Tennessee teachers are worn down by their workload and don’t think their school districts are doing enough to address the problem, results of an October survey by Professional Educators of Tennessee (ProEd) show.
The Nashville-based organization which represents teachers surveyed 536 educators from more than 81 districts. This was the second year for the annual comprehensive survey.
“I wasn’t surprised at all that teacher workload was the number one issue,” said Bethany Bowman, director of professional development for ProEd and a former teacher.
The survey asked teachers to rate around 20 issues as being very critical, critical, somewhat critical or not critical. After workload, the top 10 most critical issues included salary, literacy, parental engagement, instructional time, planning time, lack of respect, benefits, school safety and administrator quality.
The survey also asked educators to rate how they felt their district or school addressed the issues. Only 29 percent of educators rated their districts above average with respect to workload, only 31 percent rated their districts above average for addressing salary issues, and only 37 percent rated their districts above average for addressing lack of respect. However, educators rated their districts high on addressing literacy, or reading on grade level, and school safety.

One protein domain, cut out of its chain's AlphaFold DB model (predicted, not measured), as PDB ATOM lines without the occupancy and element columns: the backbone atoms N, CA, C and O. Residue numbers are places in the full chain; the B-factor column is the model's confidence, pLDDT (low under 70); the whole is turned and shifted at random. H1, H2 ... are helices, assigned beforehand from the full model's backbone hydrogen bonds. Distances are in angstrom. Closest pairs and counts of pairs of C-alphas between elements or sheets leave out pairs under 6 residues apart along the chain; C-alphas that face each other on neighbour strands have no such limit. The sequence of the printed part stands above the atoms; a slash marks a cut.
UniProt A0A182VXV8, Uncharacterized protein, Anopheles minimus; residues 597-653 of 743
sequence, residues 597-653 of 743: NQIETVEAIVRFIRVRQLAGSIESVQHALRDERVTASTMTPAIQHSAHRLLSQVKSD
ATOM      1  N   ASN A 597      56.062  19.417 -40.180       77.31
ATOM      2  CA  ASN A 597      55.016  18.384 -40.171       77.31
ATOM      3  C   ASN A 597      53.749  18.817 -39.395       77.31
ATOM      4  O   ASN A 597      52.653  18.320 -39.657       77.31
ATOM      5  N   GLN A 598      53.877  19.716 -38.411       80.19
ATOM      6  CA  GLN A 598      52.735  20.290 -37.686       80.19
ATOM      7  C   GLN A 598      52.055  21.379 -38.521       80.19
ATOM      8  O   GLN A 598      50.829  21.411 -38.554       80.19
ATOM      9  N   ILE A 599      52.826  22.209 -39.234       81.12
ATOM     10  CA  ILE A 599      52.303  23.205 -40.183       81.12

Bowman said that while testing did not make the list of top 10 critical issues, many teachers mentioned it in comments. Excessive testing is a topic increasingly raised by parents, politicians and others. Bowman said tests are mandated at both the state and district levels and teachers aren’t always aware of which ones are state-mandated versus district-mandated. Districts vary in the number of tests they mandate, but it’s often done to try to please state officials who want data, she said.
In addition, the survey asked teachers about their out-of-pocket spending for their jobs. Twenty-one percent said they have spent more than $500 per year with their own money. One educator said they spent more than $1,000 per year while another said they spent more than $2,000.
“Stakeholders at all levels should make it a priority to work together in order to reduce excessive educator workload at the same time providing salary increases that will actually go into the teachers’ paychecks and not just to the district coffers,” says a ProEd report summarizing the survey results. “Additionally, we feel it is also imperative that the state should ensure that classrooms are adequately funded, and work to reduce teacher out-of-pocket expenditures.”
Survey_2017 State of TN Education Comments 10.31.2017